“It appears that a year ago the Director reacquired the psychic powers he had lost so many years before. He now enjoyed a colossal quantity of mental energy accumulated over years of disuse and the dormancy of his psychic potential. What was he to do with it? How was this reservoir to be applied?

“He found that he had forgotten the details of how to transmit and receive signals. All that his mind was able to do was to emit enormous waves of gigantic pulsation. These were so potent that they traveled long distances. They were capable of building a hermetic wall about the minds of psychics with less potency. That is what must have happened in both your cases, the Director concluded.”

“Were the two of us singled out for that?” meekly inquired Efo.

“Not as far as I can tell,” answered the doctor. “He was unable to control or stop himself. When you two came to the hospital, he was driven in two directions. His good side told him to find a cure for what he had caused, but the demon within said he should keep you two walled in and inert. By chance, both of you happened to be marfans with telepathic capabilities.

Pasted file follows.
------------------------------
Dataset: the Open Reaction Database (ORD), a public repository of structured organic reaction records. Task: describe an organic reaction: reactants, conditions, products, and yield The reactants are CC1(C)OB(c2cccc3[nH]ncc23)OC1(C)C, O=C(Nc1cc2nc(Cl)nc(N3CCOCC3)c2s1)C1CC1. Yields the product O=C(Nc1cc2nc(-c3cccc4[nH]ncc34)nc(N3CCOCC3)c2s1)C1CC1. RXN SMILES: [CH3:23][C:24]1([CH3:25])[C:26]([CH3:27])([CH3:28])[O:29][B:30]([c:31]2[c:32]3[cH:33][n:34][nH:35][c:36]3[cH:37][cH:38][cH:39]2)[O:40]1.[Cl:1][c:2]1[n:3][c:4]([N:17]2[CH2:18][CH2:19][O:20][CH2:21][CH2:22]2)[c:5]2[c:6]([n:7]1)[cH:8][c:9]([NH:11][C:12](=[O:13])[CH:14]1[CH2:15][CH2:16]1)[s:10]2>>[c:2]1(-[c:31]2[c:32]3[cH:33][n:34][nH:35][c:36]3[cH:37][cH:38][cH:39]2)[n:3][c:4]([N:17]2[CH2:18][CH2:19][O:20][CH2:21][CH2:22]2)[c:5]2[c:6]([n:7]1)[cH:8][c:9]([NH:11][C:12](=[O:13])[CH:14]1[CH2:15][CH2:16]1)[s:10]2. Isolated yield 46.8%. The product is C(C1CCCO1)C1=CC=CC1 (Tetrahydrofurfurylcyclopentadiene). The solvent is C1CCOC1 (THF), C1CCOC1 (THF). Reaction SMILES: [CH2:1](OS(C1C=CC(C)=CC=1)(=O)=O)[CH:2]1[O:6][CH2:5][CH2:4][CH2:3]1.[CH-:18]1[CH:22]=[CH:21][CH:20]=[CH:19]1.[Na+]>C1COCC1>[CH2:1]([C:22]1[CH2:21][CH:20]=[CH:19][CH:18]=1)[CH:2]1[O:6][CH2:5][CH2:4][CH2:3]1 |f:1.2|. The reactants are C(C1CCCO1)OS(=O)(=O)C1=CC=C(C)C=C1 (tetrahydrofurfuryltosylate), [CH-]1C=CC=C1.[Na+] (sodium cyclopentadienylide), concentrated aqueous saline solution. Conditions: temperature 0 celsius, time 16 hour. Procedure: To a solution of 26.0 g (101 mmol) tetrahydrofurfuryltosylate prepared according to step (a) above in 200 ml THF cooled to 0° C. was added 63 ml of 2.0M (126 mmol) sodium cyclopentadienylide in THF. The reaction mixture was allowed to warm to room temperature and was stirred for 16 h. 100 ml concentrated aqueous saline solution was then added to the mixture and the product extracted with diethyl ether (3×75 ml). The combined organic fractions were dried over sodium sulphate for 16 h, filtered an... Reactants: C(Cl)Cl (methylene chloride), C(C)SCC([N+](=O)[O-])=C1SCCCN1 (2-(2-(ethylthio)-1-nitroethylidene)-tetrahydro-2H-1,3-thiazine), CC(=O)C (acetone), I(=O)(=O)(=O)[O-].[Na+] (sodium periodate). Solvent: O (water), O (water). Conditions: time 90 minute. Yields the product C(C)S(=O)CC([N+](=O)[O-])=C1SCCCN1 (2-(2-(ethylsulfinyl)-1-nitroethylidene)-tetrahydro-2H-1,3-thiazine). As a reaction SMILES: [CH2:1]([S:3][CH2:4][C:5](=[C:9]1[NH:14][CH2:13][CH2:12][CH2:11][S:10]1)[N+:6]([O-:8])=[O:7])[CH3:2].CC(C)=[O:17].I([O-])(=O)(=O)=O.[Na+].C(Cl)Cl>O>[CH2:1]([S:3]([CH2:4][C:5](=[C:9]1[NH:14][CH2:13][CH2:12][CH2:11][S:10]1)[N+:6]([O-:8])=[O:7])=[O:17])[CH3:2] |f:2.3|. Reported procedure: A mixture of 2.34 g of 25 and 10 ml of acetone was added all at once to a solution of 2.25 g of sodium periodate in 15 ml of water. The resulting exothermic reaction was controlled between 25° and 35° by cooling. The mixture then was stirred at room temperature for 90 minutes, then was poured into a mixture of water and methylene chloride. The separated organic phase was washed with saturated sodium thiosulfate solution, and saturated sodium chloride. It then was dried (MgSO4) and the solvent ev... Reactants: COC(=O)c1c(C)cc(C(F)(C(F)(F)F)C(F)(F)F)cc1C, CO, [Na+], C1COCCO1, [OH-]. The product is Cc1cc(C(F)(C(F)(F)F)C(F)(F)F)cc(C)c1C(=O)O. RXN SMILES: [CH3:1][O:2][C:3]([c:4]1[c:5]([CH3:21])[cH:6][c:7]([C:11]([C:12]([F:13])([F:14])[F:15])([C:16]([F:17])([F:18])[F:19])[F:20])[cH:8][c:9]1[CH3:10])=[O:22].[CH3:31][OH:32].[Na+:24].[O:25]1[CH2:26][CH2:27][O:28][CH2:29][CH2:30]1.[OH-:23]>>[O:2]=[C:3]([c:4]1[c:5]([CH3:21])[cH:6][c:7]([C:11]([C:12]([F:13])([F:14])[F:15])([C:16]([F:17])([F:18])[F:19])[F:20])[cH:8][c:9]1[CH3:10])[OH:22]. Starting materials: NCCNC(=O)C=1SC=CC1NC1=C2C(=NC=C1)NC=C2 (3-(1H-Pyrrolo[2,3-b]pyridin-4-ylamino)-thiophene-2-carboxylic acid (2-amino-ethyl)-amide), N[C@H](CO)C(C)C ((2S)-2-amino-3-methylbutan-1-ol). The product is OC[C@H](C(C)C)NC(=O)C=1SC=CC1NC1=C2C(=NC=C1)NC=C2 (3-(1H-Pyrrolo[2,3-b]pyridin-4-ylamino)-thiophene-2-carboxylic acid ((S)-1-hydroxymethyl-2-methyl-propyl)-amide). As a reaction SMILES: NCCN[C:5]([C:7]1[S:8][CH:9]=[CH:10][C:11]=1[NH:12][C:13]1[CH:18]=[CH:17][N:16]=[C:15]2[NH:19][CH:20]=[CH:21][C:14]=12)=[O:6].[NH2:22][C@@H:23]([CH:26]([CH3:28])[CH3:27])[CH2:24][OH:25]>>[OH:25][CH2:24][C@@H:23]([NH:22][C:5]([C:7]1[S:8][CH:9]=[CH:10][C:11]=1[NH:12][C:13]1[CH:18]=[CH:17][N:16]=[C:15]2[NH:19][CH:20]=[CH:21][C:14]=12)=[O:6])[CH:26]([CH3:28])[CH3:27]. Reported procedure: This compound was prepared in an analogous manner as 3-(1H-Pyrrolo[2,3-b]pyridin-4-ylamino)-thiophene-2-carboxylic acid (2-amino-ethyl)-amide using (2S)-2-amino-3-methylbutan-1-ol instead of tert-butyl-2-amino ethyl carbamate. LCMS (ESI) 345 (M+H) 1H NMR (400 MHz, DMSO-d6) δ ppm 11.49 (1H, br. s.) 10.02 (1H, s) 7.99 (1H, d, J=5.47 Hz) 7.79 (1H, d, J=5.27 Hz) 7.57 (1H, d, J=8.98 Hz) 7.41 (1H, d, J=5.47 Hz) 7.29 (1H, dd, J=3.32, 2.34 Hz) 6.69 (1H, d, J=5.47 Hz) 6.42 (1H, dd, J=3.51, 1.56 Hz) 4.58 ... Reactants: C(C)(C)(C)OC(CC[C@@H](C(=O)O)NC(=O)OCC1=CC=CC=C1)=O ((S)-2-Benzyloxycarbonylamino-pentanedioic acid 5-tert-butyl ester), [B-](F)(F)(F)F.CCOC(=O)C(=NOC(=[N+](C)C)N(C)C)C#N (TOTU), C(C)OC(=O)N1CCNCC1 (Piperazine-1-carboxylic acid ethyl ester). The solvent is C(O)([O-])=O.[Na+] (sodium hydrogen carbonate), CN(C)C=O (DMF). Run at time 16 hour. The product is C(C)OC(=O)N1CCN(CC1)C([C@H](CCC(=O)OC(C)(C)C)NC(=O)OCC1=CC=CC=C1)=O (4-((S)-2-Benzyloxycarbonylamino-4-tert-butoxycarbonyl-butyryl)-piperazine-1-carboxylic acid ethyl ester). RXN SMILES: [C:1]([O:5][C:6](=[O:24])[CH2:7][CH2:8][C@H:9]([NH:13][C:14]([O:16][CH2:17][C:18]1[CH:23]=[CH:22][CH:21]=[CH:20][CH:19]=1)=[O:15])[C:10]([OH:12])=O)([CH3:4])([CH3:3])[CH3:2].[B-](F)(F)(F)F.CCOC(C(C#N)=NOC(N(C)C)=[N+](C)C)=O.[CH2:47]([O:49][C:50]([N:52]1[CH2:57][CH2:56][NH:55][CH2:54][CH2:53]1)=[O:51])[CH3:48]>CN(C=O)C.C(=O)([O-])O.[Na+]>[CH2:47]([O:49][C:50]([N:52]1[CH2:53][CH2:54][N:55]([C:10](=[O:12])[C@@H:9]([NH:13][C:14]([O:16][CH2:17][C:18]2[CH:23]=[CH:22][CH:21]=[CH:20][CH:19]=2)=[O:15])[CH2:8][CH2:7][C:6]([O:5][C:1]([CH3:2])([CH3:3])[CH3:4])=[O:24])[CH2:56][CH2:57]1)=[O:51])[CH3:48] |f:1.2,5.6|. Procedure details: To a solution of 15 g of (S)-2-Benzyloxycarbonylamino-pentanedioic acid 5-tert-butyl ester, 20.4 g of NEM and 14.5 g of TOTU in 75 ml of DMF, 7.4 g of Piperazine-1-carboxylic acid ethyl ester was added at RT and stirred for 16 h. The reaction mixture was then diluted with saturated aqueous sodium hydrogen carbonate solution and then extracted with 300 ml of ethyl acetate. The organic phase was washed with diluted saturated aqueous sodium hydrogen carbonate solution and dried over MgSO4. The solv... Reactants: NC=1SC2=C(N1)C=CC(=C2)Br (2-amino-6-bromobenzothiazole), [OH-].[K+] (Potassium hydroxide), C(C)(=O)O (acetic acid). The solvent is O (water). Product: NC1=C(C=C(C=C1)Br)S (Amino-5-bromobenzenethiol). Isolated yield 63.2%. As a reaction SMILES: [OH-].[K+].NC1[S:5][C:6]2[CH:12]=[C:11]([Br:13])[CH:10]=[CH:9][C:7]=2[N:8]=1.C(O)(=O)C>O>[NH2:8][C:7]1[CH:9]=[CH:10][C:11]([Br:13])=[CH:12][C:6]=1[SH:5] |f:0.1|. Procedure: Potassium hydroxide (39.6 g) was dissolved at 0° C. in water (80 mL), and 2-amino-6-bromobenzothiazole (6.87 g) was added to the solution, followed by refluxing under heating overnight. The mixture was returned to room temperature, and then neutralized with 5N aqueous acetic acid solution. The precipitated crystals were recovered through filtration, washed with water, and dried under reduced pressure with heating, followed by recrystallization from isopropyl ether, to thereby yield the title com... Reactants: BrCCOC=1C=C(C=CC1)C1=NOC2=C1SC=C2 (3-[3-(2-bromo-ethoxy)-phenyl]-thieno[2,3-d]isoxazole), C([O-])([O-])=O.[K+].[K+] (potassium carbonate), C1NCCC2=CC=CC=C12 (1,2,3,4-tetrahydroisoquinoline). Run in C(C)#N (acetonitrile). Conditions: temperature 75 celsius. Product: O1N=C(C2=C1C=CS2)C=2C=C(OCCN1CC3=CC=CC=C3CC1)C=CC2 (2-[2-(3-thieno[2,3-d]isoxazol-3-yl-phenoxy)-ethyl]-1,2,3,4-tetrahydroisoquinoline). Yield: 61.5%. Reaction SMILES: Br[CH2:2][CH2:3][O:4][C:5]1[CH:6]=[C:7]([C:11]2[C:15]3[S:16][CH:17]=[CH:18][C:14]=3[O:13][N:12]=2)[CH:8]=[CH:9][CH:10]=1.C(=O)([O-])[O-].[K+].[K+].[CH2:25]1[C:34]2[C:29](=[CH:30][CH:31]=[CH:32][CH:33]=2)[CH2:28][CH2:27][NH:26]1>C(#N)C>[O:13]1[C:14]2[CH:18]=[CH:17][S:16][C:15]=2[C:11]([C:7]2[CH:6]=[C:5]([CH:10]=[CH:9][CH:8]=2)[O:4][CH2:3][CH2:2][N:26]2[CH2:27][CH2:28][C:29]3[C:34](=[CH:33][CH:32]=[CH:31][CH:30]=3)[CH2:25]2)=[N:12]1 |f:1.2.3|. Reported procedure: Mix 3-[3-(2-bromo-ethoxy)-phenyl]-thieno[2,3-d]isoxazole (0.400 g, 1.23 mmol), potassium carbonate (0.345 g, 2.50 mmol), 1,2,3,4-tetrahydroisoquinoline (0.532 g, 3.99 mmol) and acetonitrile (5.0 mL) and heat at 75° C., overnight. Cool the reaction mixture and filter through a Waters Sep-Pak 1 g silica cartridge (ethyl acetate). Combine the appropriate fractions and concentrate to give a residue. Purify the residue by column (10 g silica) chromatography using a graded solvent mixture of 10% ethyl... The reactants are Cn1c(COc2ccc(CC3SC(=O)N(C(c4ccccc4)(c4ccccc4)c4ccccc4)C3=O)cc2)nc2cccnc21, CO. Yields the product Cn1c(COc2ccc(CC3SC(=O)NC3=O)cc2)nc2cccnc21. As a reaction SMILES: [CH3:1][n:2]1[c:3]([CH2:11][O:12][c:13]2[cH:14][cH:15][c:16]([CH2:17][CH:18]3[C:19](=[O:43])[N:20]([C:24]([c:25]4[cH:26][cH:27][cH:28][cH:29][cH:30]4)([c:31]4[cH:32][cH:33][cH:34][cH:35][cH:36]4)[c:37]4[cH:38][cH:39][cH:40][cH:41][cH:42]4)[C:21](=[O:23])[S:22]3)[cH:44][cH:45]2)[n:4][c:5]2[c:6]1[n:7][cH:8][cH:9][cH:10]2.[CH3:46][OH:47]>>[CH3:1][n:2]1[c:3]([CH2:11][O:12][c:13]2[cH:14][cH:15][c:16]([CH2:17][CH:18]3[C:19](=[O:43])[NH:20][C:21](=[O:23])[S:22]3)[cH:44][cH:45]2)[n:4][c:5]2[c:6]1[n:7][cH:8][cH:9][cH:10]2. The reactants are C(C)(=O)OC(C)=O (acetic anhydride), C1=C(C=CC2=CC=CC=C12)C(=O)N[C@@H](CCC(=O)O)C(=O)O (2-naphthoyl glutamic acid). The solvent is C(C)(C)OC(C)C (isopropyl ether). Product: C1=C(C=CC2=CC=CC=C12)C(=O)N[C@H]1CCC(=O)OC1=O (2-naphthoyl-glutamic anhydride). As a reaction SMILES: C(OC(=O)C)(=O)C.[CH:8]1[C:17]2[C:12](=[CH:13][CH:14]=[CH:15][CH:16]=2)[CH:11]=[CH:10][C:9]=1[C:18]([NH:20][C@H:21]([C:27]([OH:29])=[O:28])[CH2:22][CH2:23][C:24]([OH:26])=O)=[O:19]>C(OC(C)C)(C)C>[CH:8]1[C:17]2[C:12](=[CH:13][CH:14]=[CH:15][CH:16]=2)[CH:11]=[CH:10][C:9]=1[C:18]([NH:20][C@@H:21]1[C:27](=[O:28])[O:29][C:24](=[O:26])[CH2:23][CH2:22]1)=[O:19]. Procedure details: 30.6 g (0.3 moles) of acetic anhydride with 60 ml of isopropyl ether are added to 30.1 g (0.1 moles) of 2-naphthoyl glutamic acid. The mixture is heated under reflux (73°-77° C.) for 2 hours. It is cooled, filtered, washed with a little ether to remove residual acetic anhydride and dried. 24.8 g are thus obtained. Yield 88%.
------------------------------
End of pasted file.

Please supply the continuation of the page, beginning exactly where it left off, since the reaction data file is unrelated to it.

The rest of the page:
“Frustration destroyed him. The only thing he was capable of was sending out a mute wall of obstruction. He could only stifle and dampen the telepathy of others, as he did to the two of you. That was all that was possible for him, and it destroyed him.”

“The combined forces of our two minds must have overwhelmed him,” said Efo with a sigh. “Neither of us had such a tragic ending in mind. It just happened.”

“We broke the walls he had constructed around each of us,” added Jonco.

“Do not blame yourselves,” said Lema. “Being a marfan was not the cause of what happened to the two of you. It was all a matter of chance, nothing more than that.”

But both Efo and Jonco wondered whether marfan psychics were more vulnerable to sudden explosion and wave floods in other minds.

That was a mere conjecture not to be voiced before others.